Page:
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The Formation of Kelyphite and Associated Sub-Kelyphitic and Sculptured Surfaces On Pyrope from Kimberlite

DOI: 10.1016/b978-0-444-42273-6.50031-6
  • Earth Science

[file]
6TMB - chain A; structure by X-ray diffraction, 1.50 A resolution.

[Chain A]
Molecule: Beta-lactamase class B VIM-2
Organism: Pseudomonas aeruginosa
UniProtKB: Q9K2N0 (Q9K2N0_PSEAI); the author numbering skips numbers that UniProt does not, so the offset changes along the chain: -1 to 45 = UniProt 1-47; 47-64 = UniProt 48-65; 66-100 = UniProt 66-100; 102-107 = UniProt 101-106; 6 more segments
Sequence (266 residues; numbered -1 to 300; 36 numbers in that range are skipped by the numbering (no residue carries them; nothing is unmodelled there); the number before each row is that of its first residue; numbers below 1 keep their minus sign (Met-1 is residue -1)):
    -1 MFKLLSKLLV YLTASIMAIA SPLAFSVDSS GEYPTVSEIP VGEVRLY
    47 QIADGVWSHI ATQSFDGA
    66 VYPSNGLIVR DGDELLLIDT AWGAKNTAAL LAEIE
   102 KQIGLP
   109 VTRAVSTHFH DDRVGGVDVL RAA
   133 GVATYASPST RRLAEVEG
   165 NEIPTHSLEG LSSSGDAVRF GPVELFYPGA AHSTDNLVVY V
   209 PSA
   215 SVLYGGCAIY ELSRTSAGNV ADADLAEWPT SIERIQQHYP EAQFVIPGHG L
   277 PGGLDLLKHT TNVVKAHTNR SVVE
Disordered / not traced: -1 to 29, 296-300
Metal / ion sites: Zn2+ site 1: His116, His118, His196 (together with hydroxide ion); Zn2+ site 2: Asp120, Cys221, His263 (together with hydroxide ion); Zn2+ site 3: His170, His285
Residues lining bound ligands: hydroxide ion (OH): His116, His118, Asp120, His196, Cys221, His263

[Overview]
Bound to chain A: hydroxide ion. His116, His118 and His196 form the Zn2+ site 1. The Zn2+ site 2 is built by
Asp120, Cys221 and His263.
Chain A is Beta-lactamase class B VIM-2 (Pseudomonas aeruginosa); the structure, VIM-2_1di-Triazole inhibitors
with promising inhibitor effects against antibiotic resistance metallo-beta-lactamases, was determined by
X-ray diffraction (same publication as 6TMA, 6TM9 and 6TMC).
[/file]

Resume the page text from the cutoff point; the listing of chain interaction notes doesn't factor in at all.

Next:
Abstract The mineralogy, structure and mode of formation of kelyphite rinds surrounding pyrope garnet in kimberlite concentrates and mantle-derived xenoliths are discussed. Kelyphite rimming garnet in peridotite xenoliths exhibits crudely concentric shells consisting mainly of a radially-arranged fine-grained two pyroxene-spinel assemblage often complicated by the introduction of hydrous phases from the host kimberlite. The proposed conditions for the formation of pyroxene kelyphite in peridotite xenoliths are at temperatures of 650° to 1350° C and pressures of 5kb and 15kb within the upper mantle. By contrast, the coronas around garnet in some eclogite xenoliths are devoid of any structural pattern and are phlogopite-rich, with accessory amphibole, spinel, plagioclase and glass. This type of phlogopite kelyphite is considered to form in eclogite xenoliths by the action of kimberlitic alkalies and volatiles in the region of the lower crust. Kelyphite shells are most commonly developed on mauve garnets, which are probably derived from disaggregated peridotites, and are less commonly found on orange varieties originating from eclogites. Most of the garnets without kelyphite exhibit either sub-kelyphitic or sculptured surfaces. A relationships is noted between the various surface features on sub-kelyphitic garnet surfaces and the structure and mineralogy of kelyphite surrounding garnet. Sculptured surfaces consisting of a combination of hillocks and etch pits are more commonly found on red and orange garnet, and less commonly occur on mauve garnet. Textural evidence shows that sculpturing or high temperature etching of garnet post-dates kelyphite formation, and predates kimberlite groundmass crystallisation, and is most likely to occur at temperatures of 600° to 900° C by resorption processes in the final stages of kimberlite emplacement.

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